Recognized as an authority on the literary and cultural history of the Appalachian region, Norman began his career in the U.S. Army before returning to his hometown of Hazard, Kentucky, in 1963 to work as a newspaper reporter.
In 1965, he returned to California where he wrote his two published books “Divine Right’s Trip,” originally published in “The Last Whole Earth Catalog” and later as a book, and “Kinfolks,” which earned the Weatherford Award in 1977 from Berea College and the Appalachian Studies Association. Two years later, Norman joined the faculty at the University of Kentucky as an associate professor of English, a position he has held for more than 30 years.
In the late 1980s, Norman’s work moved from fiction to non-fiction and from print to television. Kentucky Educational Television premiered three one-hour documentary programs written and presented on-screen by Norman in collaboration with director John Morgan. “Time on the River” (1987) is a study of the history and landscape of the Kentucky River Valley. In “From This Valley,” (1989) Norman explores the history of the Big Sandy River Valley, with a focus on the valley’s rich literary tradition. “Wilderness Road” (1991) traces Daniel Boone’s route from the New River near Radford, Virginia, through Cumberland Gap to the banks of the Kentucky River in Madison County, Kentucky.
In addition to his work with television, Gurney Norman collaborated with independent filmmaker Andy Garrison, who directed three films based on Norman’s short stories. One of Norman’s short stories, “Fat Monroe,” was made into a film starring Ned Beatty in 1990.
In 2002, the Eastern Kentucky Leadership Conference honored Norman for his outstanding contributions to advancing regional arts and culture. In 2007, the Appalachian Studies Association awarded Norman the Helen M. Lewis Community Service Award, recognizing significant contributions to Appalachia. Norman continues to serve as senior writer-in-residence at Hindman Settlement School’s annual Appalachian Writers Workshop.
Right Reverend John Bryson Chane — Rev. Chane, who was consecrated the eighth Bishop of Washington on June 1, 2002, serves a diverse diocese of 91 congregations, nearly two dozen church-related schools and 45,000 members in the District of Columbia and Maryland. As president and CEO of the Protestant Episcopal Cathedral Foundation, Chane oversees the operations of Washington National Cathedral and the three cathedral schools: Saint Alban’s, National Cathedral School for Girls and Beauvoir School.
Named by Washingtonian Magazine as one of the 150 most influential leaders in the District of Columbia and recognized by the London Telegraph as one of the 50 most prominent leaders in the worldwide Anglican Communion, Chane continues to address local District of Columbia issues surrounding low-cost housing, advocacy for the homeless, the aged, those discriminated against because of sexual orientation and those who suffer from anti-immigration legislation.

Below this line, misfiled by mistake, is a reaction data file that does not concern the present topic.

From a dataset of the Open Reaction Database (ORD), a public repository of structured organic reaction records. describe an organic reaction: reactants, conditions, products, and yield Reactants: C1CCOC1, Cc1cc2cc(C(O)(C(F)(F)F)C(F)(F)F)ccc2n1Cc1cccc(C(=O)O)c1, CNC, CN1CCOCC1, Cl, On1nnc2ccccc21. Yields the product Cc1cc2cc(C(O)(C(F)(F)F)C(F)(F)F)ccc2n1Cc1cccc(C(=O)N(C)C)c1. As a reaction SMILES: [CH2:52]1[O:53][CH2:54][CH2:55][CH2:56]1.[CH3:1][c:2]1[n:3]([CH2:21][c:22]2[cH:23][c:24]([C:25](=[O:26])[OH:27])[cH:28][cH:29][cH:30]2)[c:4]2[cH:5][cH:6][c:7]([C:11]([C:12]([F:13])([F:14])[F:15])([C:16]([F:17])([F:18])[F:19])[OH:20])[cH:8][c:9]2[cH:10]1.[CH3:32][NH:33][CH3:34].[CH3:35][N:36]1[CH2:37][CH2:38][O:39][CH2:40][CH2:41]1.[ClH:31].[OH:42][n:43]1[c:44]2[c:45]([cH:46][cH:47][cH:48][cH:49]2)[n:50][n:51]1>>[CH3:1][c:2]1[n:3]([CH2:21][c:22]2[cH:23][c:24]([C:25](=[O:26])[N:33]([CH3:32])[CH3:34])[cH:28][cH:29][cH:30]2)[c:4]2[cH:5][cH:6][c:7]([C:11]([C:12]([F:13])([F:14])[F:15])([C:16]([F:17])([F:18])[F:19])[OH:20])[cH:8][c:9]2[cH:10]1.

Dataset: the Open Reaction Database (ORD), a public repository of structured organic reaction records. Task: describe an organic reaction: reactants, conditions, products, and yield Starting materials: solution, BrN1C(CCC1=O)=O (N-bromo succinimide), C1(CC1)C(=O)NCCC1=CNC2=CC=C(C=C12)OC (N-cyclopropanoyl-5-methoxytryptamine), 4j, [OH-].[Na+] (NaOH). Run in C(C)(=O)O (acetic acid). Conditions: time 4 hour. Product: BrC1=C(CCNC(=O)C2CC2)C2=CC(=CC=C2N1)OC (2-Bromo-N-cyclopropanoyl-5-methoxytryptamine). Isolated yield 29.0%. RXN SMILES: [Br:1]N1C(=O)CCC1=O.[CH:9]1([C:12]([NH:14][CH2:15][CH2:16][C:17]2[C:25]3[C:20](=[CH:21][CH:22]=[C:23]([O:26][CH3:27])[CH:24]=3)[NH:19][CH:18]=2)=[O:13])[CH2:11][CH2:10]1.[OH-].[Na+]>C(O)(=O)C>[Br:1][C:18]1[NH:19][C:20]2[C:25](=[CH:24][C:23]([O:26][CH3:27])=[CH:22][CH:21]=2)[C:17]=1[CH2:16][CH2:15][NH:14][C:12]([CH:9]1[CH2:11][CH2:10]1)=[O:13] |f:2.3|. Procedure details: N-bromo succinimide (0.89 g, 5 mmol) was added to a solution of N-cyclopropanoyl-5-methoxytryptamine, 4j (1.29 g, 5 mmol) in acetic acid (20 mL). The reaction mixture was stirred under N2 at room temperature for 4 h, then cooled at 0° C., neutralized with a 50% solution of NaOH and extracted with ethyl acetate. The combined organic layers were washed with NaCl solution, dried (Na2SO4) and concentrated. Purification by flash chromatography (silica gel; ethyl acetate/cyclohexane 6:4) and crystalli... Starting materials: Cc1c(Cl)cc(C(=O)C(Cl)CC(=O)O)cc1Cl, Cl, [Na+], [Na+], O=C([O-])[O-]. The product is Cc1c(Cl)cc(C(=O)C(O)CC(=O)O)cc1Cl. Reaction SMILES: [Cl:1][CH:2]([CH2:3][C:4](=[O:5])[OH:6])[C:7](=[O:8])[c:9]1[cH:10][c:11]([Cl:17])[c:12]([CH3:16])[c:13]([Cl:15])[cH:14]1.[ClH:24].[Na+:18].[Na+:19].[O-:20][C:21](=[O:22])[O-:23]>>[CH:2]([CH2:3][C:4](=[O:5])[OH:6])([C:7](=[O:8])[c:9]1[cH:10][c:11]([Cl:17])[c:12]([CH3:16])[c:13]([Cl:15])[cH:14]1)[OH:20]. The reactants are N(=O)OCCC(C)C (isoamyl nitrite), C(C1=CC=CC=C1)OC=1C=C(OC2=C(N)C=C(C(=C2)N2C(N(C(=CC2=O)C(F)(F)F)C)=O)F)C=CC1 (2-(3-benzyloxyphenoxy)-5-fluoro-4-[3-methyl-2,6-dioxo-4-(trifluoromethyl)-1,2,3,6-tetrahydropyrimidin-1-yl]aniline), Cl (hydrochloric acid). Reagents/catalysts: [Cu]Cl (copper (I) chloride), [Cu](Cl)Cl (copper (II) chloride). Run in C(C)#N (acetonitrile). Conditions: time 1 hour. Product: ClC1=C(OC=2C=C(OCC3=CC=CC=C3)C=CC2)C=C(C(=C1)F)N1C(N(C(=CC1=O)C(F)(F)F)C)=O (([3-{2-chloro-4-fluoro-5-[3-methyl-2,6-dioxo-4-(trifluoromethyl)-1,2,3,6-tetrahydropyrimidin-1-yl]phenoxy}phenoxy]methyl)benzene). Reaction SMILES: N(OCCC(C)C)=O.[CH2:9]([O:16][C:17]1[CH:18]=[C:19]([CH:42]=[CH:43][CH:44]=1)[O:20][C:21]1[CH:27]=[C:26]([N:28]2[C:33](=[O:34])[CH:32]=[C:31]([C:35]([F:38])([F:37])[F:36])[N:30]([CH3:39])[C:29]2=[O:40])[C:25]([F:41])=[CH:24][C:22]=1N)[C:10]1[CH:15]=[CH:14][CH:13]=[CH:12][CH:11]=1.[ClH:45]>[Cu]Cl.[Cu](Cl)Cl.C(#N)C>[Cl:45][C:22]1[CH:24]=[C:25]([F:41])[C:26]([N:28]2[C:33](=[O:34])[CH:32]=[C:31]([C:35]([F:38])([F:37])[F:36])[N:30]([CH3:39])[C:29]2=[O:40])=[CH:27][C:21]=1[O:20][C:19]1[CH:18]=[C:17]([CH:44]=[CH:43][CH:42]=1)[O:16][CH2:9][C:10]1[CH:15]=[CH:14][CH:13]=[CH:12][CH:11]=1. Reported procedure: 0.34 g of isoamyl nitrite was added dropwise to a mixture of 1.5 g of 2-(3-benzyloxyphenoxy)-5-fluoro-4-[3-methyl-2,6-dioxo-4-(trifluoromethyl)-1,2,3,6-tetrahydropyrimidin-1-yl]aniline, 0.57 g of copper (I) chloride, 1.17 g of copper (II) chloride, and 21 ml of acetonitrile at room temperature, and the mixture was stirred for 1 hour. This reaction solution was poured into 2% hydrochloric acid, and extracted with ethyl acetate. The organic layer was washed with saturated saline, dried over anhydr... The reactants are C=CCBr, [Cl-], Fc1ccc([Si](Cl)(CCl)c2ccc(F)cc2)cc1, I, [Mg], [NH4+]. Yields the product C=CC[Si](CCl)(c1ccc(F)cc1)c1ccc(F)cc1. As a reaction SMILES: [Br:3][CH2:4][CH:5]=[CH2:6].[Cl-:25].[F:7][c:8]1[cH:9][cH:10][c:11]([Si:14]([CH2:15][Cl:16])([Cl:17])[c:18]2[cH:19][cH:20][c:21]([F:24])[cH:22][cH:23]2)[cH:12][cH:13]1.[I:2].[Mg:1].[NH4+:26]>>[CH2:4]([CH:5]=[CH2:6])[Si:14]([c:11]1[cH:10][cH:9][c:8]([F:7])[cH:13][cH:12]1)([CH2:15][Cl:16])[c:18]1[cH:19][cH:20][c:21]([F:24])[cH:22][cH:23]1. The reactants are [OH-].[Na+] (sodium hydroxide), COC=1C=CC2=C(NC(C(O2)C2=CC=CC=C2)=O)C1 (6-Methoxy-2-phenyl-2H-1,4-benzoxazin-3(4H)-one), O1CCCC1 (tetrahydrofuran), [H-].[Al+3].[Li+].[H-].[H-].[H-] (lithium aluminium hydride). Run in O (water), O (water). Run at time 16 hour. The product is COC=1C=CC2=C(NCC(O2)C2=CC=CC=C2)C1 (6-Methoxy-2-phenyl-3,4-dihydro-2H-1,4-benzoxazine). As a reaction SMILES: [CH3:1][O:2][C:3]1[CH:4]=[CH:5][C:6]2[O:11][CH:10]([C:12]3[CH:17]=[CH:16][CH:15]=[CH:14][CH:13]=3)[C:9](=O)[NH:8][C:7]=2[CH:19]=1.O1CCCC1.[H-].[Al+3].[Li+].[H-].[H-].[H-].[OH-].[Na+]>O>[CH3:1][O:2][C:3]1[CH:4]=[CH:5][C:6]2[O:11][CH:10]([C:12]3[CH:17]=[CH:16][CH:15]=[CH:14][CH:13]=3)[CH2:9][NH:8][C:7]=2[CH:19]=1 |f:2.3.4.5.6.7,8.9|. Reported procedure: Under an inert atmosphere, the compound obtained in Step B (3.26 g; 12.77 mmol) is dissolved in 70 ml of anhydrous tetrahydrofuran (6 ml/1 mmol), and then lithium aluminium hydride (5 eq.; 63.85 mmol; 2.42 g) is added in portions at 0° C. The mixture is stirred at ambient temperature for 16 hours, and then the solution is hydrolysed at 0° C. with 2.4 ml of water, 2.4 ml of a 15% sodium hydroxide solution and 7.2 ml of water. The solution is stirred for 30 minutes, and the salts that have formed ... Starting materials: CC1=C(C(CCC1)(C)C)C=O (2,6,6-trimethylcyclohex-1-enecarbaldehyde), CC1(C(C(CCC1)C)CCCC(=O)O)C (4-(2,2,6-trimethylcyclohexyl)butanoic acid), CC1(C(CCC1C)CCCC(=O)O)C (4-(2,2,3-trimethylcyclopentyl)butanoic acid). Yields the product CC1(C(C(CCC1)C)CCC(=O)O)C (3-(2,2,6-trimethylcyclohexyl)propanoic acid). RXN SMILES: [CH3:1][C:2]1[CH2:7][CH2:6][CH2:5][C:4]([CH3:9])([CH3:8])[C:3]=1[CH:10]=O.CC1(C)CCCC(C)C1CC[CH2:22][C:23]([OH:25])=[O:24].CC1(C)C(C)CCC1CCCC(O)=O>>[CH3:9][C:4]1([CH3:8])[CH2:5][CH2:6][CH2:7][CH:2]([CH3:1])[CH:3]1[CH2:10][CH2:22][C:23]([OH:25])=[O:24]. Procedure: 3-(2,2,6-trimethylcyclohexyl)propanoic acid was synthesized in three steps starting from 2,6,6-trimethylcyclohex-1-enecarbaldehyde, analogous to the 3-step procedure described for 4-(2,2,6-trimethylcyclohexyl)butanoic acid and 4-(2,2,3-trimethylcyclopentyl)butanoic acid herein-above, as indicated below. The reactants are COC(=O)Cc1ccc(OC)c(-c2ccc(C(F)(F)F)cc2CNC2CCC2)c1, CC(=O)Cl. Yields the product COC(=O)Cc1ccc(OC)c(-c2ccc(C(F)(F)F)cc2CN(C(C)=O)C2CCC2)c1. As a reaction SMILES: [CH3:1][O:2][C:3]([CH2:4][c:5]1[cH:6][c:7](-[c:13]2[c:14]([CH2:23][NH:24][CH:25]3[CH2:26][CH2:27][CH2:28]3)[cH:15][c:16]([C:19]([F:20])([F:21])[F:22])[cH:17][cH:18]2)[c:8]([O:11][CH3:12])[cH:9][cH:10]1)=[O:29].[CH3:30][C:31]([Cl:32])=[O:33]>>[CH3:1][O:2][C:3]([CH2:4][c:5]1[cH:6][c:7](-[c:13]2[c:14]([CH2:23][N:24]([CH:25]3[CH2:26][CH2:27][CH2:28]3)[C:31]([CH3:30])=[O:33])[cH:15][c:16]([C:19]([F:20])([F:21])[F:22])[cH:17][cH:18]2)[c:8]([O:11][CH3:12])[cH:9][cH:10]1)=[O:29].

He is the co-founder of the Episcopal Church’s “Bishops Working for a Just World” that seeks solutions to domestic and global poverty, universal health care and the environmental crisis. Chane continues to search for ways in which religion and international diplomacy can partner to find peaceful solutions to international conflicts, especially focusing on the Middle East. In addition, Chane initiated companion partnerships with the Anglican Province of Southern Africa and the Diocese of Jerusalem with the Diocese of Washington. The work of the diocese targets health care and women’s issues in the Kingdom of Swaziland, HIV/AIDS care and prevention in South Africa and malaria prevention in Mozambique.
Chane has contributed to the Washington Post’s “On Faith” series and has appeared on ABC Television’s “Good Morning America,” National Public Radio’s “All Things Considered,” International Public Radio’s “Inter-faith Voices,” the BBC’s Radio and Television Network, CNN, Fox News, CBS and NBC television news. He has appeared on CSPAN focusing on Christian/Islamic relations and was featured in a three part PBS Television series entitled “Three Faiths, One God.” He is a featured writer in the recently published book “Iraq Uncensored.” He is a recipient of the “Inter-Faith Bridge Builders Award” presented by the Inter-Faith Council of Washington and was recognized by The George Washington University for his inter-faith work by being awarded the President’s Medal.
Prior to his election as Bishop, he served as dean of Saint Paul’s Cathedral, in San Diego, served parishes in New Jersey and Massachusetts and was Canon Pastor of Saint Paul’s Cathedral in Erie, Pennsylvania. From 2003-2005, he served in the dual role of Bishop of Washington and interim dean of Washington National Cathedral.
A graduate of Boston University and the Berkeley Center at Yale Divinity School, Chane has received honorary doctorates from Virginia Theological Seminary, Berkeley Divinity School at Yale and Episcopal Divinity School in Cambridge.